I’m well-educated and live comfortably now, but I grew up poor. Not destitute poor, just always tight, going-without, worried-about-money poor. We always had plenty to eat, but partly that depended on good church folks “pounding” the preacher (my dad), or a local farmer butchering a steer or hog and sharing some meat with us. I also always had decent, clean clothes to wear, but from the bargain rack. We didn’t buy if it wasn’t on sale. No shame in that, but, as a kid, I lived with that constant feeling of financial tightness. And of not being able to do what others were doing. Of being different. I know how it feels to be different.
After chasing one job after another, my father finally said yes to a call to preach that he had felt for a long time. At age 50 and with only a high school diploma, he entered (then) Methodist pastoral ministry. His first year in this role (1962), he made $2,700. For the whole year. The church provided housing, of course, so $2,700 could stretch a little further, but not much. Median household income at that time approached $6,000. According to 1962 standards, we lived right at the poverty level.
I also grew up a transient. Back then, Dad would go off to annual conference in September (after the school year started) and we would not know till he came home whether we were moving or staying. I remember the announcement, “We’re moving,” and in a matter of a couple of weeks, we’d be packed up and gone to the new appointment. We moved 4 times in 4 years during the middle school phase of my childhood. The longest I ever lived in one place – before going off to college – was 3 years. I went to two high schools. I was always “the new kid” where new kids stood out. And I knew we’d be leaving soon.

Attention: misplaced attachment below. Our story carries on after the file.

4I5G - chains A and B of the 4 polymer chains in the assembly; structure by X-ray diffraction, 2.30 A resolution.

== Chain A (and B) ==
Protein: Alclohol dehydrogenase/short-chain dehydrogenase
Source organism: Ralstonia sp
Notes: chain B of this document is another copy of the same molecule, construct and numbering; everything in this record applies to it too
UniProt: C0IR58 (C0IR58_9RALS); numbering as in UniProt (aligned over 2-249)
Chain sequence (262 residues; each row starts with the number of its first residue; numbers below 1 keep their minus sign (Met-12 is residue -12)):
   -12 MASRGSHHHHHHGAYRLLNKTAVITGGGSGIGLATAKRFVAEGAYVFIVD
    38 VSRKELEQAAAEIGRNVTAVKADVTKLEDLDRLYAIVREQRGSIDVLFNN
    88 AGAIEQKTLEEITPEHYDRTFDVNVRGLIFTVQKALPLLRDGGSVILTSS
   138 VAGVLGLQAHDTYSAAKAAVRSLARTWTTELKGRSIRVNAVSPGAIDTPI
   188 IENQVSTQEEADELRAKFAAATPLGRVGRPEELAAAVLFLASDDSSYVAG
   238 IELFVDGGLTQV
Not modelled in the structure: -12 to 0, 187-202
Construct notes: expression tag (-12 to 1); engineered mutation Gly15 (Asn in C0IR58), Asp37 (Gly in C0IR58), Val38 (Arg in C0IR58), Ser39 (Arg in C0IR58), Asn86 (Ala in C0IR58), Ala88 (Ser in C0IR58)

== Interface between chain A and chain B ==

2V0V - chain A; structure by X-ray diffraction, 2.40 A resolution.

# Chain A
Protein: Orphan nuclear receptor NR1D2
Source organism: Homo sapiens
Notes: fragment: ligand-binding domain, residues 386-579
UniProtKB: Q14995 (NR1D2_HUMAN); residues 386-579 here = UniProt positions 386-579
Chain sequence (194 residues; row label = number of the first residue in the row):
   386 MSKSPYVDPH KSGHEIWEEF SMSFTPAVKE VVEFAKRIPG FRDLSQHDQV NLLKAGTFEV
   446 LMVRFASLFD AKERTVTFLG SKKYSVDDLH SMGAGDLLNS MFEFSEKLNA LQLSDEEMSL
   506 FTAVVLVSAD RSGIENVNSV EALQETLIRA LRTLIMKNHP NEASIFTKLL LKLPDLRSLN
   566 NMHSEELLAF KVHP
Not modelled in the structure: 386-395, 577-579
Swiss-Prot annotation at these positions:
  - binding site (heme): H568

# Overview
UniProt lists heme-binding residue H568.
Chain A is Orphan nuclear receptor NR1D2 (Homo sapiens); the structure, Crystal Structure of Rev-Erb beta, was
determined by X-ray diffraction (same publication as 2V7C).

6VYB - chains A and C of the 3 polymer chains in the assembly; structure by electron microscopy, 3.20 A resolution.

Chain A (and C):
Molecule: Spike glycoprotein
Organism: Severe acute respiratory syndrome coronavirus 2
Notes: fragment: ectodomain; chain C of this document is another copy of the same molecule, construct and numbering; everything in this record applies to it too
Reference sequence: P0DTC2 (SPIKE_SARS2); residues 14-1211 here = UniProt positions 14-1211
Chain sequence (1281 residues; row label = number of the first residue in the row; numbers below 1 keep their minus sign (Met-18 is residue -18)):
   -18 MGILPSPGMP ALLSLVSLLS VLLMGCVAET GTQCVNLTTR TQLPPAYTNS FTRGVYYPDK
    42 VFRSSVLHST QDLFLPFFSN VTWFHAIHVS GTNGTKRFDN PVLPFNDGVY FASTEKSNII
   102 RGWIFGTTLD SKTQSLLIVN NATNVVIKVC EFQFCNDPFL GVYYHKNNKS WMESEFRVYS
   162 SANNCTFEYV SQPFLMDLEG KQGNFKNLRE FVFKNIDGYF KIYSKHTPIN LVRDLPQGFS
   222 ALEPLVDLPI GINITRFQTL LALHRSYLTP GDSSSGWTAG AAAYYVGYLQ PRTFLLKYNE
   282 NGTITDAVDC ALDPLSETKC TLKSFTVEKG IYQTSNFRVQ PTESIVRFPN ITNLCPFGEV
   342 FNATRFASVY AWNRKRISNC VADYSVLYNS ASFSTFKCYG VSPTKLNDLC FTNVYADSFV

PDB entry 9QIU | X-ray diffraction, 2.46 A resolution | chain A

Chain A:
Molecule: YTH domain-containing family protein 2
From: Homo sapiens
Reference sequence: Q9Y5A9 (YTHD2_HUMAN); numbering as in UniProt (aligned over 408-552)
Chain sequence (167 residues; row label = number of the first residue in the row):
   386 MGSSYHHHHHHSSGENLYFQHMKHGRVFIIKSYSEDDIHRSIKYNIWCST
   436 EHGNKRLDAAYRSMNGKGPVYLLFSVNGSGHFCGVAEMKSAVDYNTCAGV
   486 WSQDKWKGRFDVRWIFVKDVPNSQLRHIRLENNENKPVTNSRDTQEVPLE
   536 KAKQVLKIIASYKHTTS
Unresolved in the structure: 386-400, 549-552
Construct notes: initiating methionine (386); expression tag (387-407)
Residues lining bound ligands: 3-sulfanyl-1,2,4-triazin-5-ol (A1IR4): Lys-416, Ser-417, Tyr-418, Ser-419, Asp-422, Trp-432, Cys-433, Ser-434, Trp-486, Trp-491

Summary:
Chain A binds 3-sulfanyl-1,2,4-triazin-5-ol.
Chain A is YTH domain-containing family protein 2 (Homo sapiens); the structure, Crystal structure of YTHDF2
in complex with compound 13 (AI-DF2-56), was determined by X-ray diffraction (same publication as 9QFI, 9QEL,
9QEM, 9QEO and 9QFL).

Was my life as transient as some of the field workers picking cotton in Texas or vegetables on truck farms in Colorado? Of course not. But it was more like their life than you could ever imagine if you look at me only through the category I now fit. And that’s the problem with categories. Categories hide people.
I thus have two strong and offsetting opinions about the categories we use over-much in the United Methodist Church. I am very sympathetic to people who find themselves disadvantaged, on the margins. I have some sense of what it’s like to be in that condition. But on the other hand, I feel more resentment than I’d like to admit when people stick me in a category and make easy, breezy generalizations about me. And I’ve heard a few over the years. (I once was called a “pretty little white boy” by a seminary classmate.) They distort and hide as much as they reveal.
Some of the big troubles we are now facing in the United Methodist Church stem precisely from thinking too much in categories. They work well when we are generalizing and they are far too clumsy when we need to pay attention to on-the-ground circumstances. When we use them wrongly, we are like a surgeon wearing boxing gloves while trying to perform a delicate operation.
Categories tell us something we need to know, but, honestly, they don’t tell us much. Especially in the church, we should be very careful how we use them.